Far distant places appeared to be near, because I could move very rapidly from place to place. I could immediately be there to hear or see. There seemed to be no obstacle [to movement or vision] and all.
At the same time I was thinking: ‘I am an appointed head of the hosts; I am great. I am the master of ceremonies who has the final word on all matters. I have so great an authority that none can possibly obstruct or encroach upon it.’ However, I was satisfied with what my relatives have done so far. I was so deeply grateful that I did not feel hunger or thirsty. I was so carried away in this enchanting state of emotion that I forgot to sleep and to eat. Nor did I ever feel tired.” (6)
After Death Nai Leng Attends his Own Funeral
“During the whole of the funeral ceremony (I learned later that it was 3 days), I felt somewhat elevated–by about the height of an average person–above the others. In other words, if others sat, I felt I was standing; if they were standing or walking, I felt as if I were standing or walking on something the level of which was higher than theirs. While the funeral procession was on its way to the cremation, I was sitting in the cart’s curve, the highest part of the cart. That cart, to be sure, did not have a curve; it was merely my feeling that I was at that level. [This refers to a curved frame that could be attached to the cart to hold in materials, such as sacks of rice that were that were being carried in it, but that would be removed during the transport of a body in a coffin.]
After the cremation, my relatives gathered the remains. They then invited monks for the ‘remains ceremony,’ which was the last phase of the funeral. It was about 8 o’clock in the evening when the monks finished chanting. My preoccupation with the reception of the guests was somewhat reduced by then. The women who came to help went up to sleep in the house, while the men slept in a disorderly group in a building constructed especially for the ceremony.
On the porch of this building, 3 elderly men was sitting around the stove. They were either chewing Thai gum or smoking cigarettes. They might be considered night watchman of a sort. All of a sudden, a thought of Nang Rien flashed into my mind. ‘I heard that she had just given birth to a child. I have not yet paid her a visit, because I was so busy receiving guests. Now I’m free to go.’” (7)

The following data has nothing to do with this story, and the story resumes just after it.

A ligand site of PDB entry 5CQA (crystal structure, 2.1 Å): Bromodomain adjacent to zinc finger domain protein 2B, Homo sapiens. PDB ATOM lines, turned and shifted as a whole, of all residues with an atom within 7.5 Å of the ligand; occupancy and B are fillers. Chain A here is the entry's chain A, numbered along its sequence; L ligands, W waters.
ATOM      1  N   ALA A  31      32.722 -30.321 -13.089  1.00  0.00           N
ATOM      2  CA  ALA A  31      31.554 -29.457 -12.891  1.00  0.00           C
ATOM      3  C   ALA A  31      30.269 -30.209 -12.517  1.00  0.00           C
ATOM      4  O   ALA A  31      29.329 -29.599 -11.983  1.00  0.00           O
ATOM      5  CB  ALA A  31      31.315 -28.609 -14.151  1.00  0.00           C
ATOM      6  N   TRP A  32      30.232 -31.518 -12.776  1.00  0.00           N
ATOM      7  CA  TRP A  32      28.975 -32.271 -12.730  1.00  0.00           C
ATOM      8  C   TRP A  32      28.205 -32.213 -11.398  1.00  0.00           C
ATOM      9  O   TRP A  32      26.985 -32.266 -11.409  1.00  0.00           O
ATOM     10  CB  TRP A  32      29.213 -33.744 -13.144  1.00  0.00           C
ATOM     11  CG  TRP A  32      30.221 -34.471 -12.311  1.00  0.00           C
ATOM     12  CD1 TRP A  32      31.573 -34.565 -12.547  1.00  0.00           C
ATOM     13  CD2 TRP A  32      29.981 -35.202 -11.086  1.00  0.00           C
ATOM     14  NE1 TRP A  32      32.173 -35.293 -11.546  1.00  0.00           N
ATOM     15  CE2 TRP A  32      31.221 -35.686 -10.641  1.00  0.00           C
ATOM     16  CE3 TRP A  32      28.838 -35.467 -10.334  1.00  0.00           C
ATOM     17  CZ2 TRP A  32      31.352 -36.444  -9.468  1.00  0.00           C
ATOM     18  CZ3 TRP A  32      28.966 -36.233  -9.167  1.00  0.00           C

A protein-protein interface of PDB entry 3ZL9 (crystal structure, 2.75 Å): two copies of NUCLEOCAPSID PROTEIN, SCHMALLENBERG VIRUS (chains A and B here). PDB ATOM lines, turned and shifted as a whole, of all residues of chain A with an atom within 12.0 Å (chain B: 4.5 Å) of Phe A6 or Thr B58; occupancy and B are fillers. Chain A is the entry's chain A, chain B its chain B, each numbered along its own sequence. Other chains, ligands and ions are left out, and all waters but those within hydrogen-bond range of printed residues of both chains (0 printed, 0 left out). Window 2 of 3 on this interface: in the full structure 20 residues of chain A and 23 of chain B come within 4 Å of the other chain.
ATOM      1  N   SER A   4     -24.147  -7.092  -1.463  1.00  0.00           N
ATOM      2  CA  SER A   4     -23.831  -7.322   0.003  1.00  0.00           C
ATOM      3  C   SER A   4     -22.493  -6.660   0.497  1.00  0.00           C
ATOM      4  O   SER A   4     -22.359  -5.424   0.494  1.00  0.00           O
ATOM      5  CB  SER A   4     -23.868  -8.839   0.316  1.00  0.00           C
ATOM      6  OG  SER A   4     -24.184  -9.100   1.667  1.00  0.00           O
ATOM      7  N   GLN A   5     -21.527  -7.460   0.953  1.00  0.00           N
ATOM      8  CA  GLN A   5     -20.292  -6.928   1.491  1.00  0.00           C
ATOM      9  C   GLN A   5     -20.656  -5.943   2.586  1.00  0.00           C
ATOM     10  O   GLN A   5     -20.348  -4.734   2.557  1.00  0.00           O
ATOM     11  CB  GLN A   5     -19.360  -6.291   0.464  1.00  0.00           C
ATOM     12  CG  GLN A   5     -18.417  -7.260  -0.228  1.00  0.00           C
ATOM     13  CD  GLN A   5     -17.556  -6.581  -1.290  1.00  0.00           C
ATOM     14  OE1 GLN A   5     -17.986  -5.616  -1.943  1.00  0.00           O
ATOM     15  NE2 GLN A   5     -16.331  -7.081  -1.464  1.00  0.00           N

Nai Leng visits Nang Rein, Who Sees Him as a Ghost
“At the time, I was at the place where the monks were sitting in the wat where the cremation was held. With the said in mind, I turned in the direction of Nang Rien’s house, which was of approximately 200 meters away to the west. No sooner had I decided to move than I was there.
The child, as my relatives had said, was really cute and adorable. I thought to myself: How can I possibly have a chance to touch him and to give him my heartfelt kiss? Nang Rien was then sleeping with her right hand over the child. Before long, she opened her eyes, saw me, and said: ‘My dear brother, you have already departed for another world. Please go to that place which will offer you happiness. Please do not make any more appearances to your brothers and sisters, nor feel concerned about them.’
This was the only time that people ever noticed me and talked to me. I felt so awkward that I went and hid. I was leaning on the wall in front of her room, facing north.” (8)
Reincarnation: Nai Leng Enters Choate’s Infant Body
“After a while, thinking that she was again asleep, I came out to get another glimpse of the child. She again opened her eyes and said the same thing to me. I went back to hide. I told myself that the time had come for me to decide once and for all. I was torn between two feelings. Although I would like to stay, yet I should go; indeed I must go. Before leaving, however, I wish to get another good look at the child. This time I dared not approach lest she reproach me once more. Thus, I poked only my head out. After obtaining a good look, I started to go away again.
As soon as I turned, my body began spinning like a top. I could not regain my balance. I tried to cover my head, face and ears with my hands before I fell unconscious. At that point I thought I was dead.
I did not know how long it was before I regained consciousness. I was wondering where I was. Concentration and recollection told me that not long before this I was Nai Leng. I felt myself full of vigor. Recalling all of the past, I wondered why I was in such a helpless condition. I felt somewhat frustrated.” (9)
As an Infant, Choate Recognizes his Past Life Relatives
“Later on, I was very glad I could turn to lie on my stomach. Even more so when I could recognize everyone who came to see me. I remembered their names. I waved my hands and tried to call them. However, only guttural sounds, normal to babies, came out. Someone noticed my gesturing and held me up. I was very glad and I laughed heartily. During this period, there were more reward joyful moments then sorrowful ones.”